Saturday, June 18, 2011

Gabriel: A Very Small Poodle With A Big Ego



When our teacup poodle Bear first came to us he was nothing more than a wad of fur with two eyes.  He barely weighed eighteen ounces.  To lift him was like lifting a bird; there was nothing there, a bit of cotton candy on the wind, just fluff.  If you've been following my animal stories you'll know that Bear has grown and thrived and sired a son.  The story is here: http://bit.ly/eN5mbM
            My wife met the owner of Bear's mate at the grocery store.  The woman had an AKC registered miniature poodle named Snickers.  A mating session was arranged, and it was successful.  There were two pups from the union of Bear and Snickers: the robust Kioni and the runt Gabriel.  At birth, Gabriel weighed a mere ounce and a half.      
            No one gave him much chance at survival.  He was brought to our place after ten weeks of nursing from mama Snickers.  He weighed a little over two pounds.  He was absurdly cute.  We worried about him.  His development lagged so badly that we thought we might have a special needs dog.  Or worse, he might not make it.
            Gabriel hung on.  He gained weight and bulk.  He's still so tiny that his bark has the quality of a rubber-bulb squeeze horn that clowns use when they ride tricycles.  He is a talker.  In this he takes after his dad.  The voices on super-tiny poodles are like instruments of both torture and comedy.  These dogs don't yap.  They howl, yammer, moan, scream, ullulate and speak in nearly human syllables.
            Gabriel makes up for his smallness through cunning.  He's a wily little provocateur.  He is half Bear's weight.  I often think it's Gabriel who is the alpha dog of their little pack.  If he wants the chewy toy that Bear's pulverizing, he takes it away.  If he wants to lay on mom's lap while she's sleeping, he'll bother Bear until he vacates the warm comforting nest that goes up and down with mom's breathing.
            Bear adopts a cool attitude.  "You want to be alpha?  Okay, be alpha.  I don't care.  You're a pipsqueak and I could eat you for breakfast.  I don't care.  Be alpha."
            That would work except that Gabe is a teaser and taunter.  Gabe goes
'neener neener", blows raspberries, gives the finger.  Or the psychic four-legged equivalent of these gestures.  Don't treat this as hyperbole.  The gamut of subtle communication available to these creatures is enormous.  If we, as humans, fail to perceive what goes on amongst our animal friends, that's due to our lack of sensitivity.
            When Bear is sufficiently provoked to knock Gabe sprawling he goes crying to mama.  Gabe is a real crybaby.  He screams as if he's being tortured when mom picks a burr out of his paw.  We have to hold our ears.  Ow!  What a piercing, pathetic wail!  We've learned to take Gabe's screams with a grain of salt.  He screams for effect.  When the burr-extraction is done, he calmly goes  his way. 
Peaches as a kitten
            The animal count in and around our RV/home is two dogs and four cats.  There are two indoor cats, bright orange tabbies.  We have a sluggish long haired male named Andrew and his sister, a short-haired female named Peaches.  
            Peaches talks, nags, wakes us in the middle of the night, demands Whiskas cat treats like an addict.  Peaches is a pain in the ass.  Her voice  isn't annoying like the yowl of a Siamese cat.  It's more like a car alarm that won't go off.  Ever.
            An oft-repeated refrain in our home is this: "Peaches, will you SHUT UP!"  No, excuse me.  It's really "Peaches will you SHUT..THE..FUCK..UP!"
          The Whiskas quiets her down only because she's busy chewing.  If she could meow and chew at the same time, she would.  She wants attention.  She wants to be on the bed because other creatures are on the bed.  She wants the cat toy Andrew is playing with.  She wants me to scratch her belly.  She wants whatever someone else has.  And she bitches about it incessantly.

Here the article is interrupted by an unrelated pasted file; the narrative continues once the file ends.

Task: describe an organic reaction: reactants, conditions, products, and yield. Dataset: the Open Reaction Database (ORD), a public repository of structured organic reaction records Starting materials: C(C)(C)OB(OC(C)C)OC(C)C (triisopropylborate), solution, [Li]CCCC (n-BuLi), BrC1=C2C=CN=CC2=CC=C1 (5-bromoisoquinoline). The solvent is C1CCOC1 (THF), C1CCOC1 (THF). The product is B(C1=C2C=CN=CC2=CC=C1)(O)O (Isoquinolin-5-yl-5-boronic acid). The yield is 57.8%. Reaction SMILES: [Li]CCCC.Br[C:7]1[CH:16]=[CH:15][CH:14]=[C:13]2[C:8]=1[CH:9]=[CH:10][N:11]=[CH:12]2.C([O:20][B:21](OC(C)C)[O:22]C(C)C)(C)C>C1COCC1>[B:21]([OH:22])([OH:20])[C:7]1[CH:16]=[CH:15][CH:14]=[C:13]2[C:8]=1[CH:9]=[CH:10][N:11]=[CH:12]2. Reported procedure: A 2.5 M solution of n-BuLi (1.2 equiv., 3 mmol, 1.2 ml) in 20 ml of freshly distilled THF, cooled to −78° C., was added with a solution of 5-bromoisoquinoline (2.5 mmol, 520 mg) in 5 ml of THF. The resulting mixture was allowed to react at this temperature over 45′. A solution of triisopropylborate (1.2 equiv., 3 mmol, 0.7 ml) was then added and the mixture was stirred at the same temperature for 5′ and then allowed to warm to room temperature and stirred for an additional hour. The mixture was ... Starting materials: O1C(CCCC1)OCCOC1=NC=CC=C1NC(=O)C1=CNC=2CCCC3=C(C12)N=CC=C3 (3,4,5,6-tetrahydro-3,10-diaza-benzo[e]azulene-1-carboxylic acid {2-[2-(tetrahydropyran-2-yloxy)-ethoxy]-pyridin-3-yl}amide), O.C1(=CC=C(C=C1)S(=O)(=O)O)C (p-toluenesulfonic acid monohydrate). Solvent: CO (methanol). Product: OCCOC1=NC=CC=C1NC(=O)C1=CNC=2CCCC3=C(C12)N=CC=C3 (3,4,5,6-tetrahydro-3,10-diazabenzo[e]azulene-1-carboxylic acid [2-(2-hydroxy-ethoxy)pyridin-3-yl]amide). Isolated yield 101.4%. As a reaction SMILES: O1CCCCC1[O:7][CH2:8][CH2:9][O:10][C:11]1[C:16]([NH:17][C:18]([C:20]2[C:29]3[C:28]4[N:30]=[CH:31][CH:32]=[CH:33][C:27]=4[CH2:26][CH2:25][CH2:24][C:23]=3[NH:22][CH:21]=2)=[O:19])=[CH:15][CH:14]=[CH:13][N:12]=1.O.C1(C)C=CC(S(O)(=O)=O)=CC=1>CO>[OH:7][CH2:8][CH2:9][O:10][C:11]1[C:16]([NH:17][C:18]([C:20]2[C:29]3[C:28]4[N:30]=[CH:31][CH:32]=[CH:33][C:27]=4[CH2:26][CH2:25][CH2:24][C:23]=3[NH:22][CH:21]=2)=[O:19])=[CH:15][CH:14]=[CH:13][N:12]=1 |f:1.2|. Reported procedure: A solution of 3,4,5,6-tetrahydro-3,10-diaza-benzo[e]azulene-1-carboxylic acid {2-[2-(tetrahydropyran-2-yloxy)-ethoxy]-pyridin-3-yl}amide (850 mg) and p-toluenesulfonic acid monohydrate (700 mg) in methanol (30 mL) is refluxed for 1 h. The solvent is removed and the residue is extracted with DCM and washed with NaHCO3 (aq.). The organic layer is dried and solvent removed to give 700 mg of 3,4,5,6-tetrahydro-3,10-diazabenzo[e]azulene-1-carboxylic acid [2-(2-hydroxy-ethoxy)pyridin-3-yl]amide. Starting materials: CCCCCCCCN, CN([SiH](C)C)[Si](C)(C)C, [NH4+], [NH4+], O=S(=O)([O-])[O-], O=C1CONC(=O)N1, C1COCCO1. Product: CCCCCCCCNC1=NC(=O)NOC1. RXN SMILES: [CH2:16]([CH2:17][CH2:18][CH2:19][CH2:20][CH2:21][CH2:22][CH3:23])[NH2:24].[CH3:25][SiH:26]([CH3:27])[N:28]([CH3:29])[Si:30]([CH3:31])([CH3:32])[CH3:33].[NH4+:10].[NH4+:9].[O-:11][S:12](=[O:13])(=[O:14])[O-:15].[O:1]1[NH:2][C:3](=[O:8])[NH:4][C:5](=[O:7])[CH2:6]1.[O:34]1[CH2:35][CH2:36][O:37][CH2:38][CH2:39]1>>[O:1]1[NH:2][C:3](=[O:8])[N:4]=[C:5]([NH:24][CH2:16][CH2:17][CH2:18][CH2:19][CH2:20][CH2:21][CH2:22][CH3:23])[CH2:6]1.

One remedy is the squirt bottle.  We keep squirt bottles loaded and near at hand.  A mere shake of a squirt bottle will often cause Peaches to run, hide, and, mercifully, to be quiet.  We're not cruel.  Peaches gets plenty of love.  It's just never enough.
            Gabriel and Peaches have a special relationship.  Gabriel has appointed himself the official Peaches Squelcher.
            Peaches teases Gabriel until he chases her down the length of the RV so that she has to jump on the dashboard.  Then she acts as if Gabriel started it.              
          There's a little step at the foot of our bed to enable Gabe to join us without needing a lift.  The step has become, in our household spatial economy, a choke point.  Who controls the step controls access to the bed.  Peaches likes to park herself on the step and wait for Gabriel to try using it to get up or down.  Gabriel is stuck.  Peaches knows this.
            A staring contest ensues.  It goes on and on.  Five minutes.  Seven minutes.  Ten minutes.  Peaches and Gabriel, staring at one another.  Then, booom! an explosion of running cat and dog as Peaches takes off towards the dashboard with Gabriel hot and barking on her tail.  She gets up high where she can't be reached.  She pretends total innocence.
            Neener neener neener.  Raspberry.  Middle finger.  Or the psychic four-legged equivalent of these gestures. 
            Gabriel may not have Bear's power and stamina but he compensates with ruthless unprincipled trickery and manipulation.
            The litle shit.  We love him.  

Wednesday, June 8, 2011

Look: A Poem About Missing And Finding Love




Look.
Look around you
at the people, so driven,
by a force
relentless as gravity
inescapable as day and night, life and death.
The power that winds us and grinds us,
makes us crazy is the hunger for love,
the search for love,  the absence of love,
the loss of love.
Its effects are everywhere,
visible, invisible,
pervasive;
in this landscape of loss
and loneliness
the search grips everyone
obsessive as a drug hunger
so intrusive and demanding
that we are not even aware
as it seeps into the air we breathe,
the molecules of our daily existence
have sponged it up
so that it becomes like the music
from the next apartment
or from a passing car,
a beat felt,
vibrating up through the floor, humming
in the walls, everywhere.
I will wear clothes that get me love…
I will scent myself
to find love…